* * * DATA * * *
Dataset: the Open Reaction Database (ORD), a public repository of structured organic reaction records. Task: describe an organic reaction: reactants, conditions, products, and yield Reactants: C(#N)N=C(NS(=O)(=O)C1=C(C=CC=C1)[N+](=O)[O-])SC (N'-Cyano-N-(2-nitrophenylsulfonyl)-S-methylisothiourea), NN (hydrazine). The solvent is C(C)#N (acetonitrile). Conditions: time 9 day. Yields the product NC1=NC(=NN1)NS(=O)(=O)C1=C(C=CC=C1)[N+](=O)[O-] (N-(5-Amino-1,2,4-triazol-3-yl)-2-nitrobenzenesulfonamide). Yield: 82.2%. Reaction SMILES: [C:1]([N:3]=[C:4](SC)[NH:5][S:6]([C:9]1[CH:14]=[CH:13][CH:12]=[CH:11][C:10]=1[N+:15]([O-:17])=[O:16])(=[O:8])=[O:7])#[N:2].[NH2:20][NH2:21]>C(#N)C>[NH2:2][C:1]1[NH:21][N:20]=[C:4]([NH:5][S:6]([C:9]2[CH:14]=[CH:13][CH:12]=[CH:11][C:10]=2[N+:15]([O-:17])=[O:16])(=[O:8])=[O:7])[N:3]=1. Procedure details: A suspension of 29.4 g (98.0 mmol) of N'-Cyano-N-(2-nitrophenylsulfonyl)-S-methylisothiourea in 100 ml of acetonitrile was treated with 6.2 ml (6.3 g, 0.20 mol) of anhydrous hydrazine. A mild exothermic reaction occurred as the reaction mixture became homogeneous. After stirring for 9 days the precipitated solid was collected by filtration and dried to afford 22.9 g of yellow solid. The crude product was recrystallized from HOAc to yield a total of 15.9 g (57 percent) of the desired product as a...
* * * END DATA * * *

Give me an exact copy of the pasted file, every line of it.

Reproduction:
Dataset: the Open Reaction Database (ORD), a public repository of structured organic reaction records. Task: describe an organic reaction: reactants, conditions, products, and yield Reactants: C(#N)N=C(NS(=O)(=O)C1=C(C=CC=C1)[N+](=O)[O-])SC (N'-Cyano-N-(2-nitrophenylsulfonyl)-S-methylisothiourea), NN (hydrazine). The solvent is C(C)#N (acetonitrile). Conditions: time 9 day. Yields the product NC1=NC(=NN1)NS(=O)(=O)C1=C(C=CC=C1)[N+](=O)[O-] (N-(5-Amino-1,2,4-triazol-3-yl)-2-nitrobenzenesulfonamide). Yield: 82.2%. Reaction SMILES: [C:1]([N:3]=[C:4](SC)[NH:5][S:6]([C:9]1[CH:14]=[CH:13][CH:12]=[CH:11][C:10]=1[N+:15]([O-:17])=[O:16])(=[O:8])=[O:7])#[N:2].[NH2:20][NH2:21]>C(#N)C>[NH2:2][C:1]1[NH:21][N:20]=[C:4]([NH:5][S:6]([C:9]2[CH:14]=[CH:13][CH:12]=[CH:11][C:10]=2[N+:15]([O-:17])=[O:16])(=[O:8])=[O:7])[N:3]=1. Procedure details: A suspension of 29.4 g (98.0 mmol) of N'-Cyano-N-(2-nitrophenylsulfonyl)-S-methylisothiourea in 100 ml of acetonitrile was treated with 6.2 ml (6.3 g, 0.20 mol) of anhydrous hydrazine. A mild exothermic reaction occurred as the reaction mixture became homogeneous. After stirring for 9 days the precipitated solid was collected by filtration and dried to afford 22.9 g of yellow solid. The crude product was recrystallized from HOAc to yield a total of 15.9 g (57 percent) of the desired product as a...